Reading Time: 5 a few minutes
For over five decades, the activist, photographer and artist has been creating photomontages that respond to the politics of the time. We visit their dynamic Hackney studio to find out more about his life’s work
“Art in itself doesn’t change something, ” says Peter Kennard. “But when it’s lined up to a political movement, it becomes its visual arm. ” We are sitting in his eastern London studio, surrounded by posters and clippings of his political photomontages, produced over almost five decades. From war and worldwide poverty, to Thatcherism, austerity and the climate crisis, the particular 72-year-old artist has been activities on injustices since their early twenties. “An image can get to people immediately, ” he says. “Rather than keeping my work in the art world, it becomes part of the protest movement. And that movement needs visual work to get ideas across. ”
Kennard’s recording studio is located in London Fields, Hackney. When he’s not looking after his grandchildren or attending a protest, most days begin with a 30-minute stroll from his home of 35 years in Stoke Newington, followed by two cups of black coffee on entrance. Photographs, posters and incomplete works are taped hastily across the studio walls, plus pens and tools fill mugs lining the window sills. His collection of textbooks and miscellaneous items – hats, loose wires, a typewriter – decorate the particular shelves. Kennard’s archive can be housed in green boxes stacked from floor in order to ceiling. Here, he stores most of his original art work; reproductions of his work in magazines, newspapers, posters plus books, and documents concerning the causes he champions. “It’s not just an archive, in this sense, it’s social background, ” he says.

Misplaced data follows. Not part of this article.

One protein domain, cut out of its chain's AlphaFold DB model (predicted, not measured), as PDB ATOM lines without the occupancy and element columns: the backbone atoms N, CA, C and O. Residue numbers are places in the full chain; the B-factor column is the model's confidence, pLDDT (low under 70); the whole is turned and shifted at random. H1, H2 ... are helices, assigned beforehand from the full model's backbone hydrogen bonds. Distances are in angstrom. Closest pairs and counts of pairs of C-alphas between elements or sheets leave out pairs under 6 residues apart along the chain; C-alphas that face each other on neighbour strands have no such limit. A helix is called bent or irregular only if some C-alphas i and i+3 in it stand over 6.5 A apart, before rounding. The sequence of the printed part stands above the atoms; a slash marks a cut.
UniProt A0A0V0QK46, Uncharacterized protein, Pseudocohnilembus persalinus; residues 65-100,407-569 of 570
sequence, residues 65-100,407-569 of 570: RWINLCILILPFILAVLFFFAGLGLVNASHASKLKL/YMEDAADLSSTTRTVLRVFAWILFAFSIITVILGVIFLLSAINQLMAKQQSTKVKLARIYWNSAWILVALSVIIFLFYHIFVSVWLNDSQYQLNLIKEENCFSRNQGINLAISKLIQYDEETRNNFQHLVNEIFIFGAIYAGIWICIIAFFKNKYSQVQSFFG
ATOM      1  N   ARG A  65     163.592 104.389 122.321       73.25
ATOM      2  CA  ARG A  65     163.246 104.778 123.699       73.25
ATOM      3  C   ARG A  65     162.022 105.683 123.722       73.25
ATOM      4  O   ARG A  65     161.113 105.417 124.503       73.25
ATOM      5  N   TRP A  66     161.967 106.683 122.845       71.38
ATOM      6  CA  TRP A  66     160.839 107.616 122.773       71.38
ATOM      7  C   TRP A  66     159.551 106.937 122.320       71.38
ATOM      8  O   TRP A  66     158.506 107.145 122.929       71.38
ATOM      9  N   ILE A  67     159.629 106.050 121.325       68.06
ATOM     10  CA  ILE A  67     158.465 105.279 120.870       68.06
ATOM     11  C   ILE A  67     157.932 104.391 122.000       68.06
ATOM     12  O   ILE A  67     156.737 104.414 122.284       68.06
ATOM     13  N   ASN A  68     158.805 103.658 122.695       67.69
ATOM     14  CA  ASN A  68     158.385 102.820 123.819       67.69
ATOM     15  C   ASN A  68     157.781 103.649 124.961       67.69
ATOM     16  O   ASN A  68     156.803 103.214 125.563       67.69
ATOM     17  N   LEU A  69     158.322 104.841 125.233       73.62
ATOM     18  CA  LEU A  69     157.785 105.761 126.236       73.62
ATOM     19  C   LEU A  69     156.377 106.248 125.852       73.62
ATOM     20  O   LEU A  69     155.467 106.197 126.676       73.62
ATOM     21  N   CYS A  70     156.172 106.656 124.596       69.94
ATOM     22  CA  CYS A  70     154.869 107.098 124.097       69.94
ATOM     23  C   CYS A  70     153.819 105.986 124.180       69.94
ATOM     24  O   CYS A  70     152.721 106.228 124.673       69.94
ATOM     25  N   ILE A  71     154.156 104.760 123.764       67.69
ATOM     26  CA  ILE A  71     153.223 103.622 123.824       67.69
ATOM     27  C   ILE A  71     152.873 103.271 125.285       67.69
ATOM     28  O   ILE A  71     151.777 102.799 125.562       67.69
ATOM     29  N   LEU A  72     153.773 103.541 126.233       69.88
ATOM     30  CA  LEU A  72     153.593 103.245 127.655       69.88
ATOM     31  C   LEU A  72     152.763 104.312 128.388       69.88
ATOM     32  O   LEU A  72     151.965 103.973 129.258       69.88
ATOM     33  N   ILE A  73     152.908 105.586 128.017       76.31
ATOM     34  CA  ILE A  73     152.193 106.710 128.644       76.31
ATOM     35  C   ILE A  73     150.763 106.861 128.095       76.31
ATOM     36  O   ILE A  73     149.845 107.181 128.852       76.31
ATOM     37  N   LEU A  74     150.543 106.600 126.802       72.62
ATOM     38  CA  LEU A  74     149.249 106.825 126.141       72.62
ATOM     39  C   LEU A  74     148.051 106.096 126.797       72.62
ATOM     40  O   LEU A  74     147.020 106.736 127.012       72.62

“When I found out about the atrocities that were taking place in Vietnam, I wanted to find a way to create work that related to that. That’s why I started using photographs. I wanted to get away from work that had to be in the gallery, and I noticed the leftist magazines plus newspapers of that time as being a good way to get my workout there. ”
As well as being an artist, Kennard is professor of political artwork at Royal College of Art, where he has taught for 25 years. The facilities plays an important role both in his practice and function life – especially when the pandemic forced education on-line. “It’s important to keep a working space, ” says Kennard. “Even if I’m not really coming up with a lot of ideas, it’s good to be around the materials, because suddenly something will click… You start thinking visually rather than intellectually. Everything is similar to a visual dictionary associated with ideas. ”
A long term Londoner, born-and-raised in Paddington, Kennard studied fine art in Byam Shaw School of Art then the Slade School of Fine Art. A turning point came during the anti-Vietnam War protests in 1968. “That’s when I became politicised, ” he says. “When I found out about the atrocities that were taking place in Vietnam, I wanted to locate a way to make work that related to that. That’s exactly why I started using photos. ” Kennard freelanced for your left-leaning newspaper Workers Press, while living out of a Camden squat and working night shifts as a telephonist for the Post Office. “I desired to get away from work that needed to be in the gallery, and I noticed the leftist magazines and newspapers of that time like a good way to get my work out there, ” he says.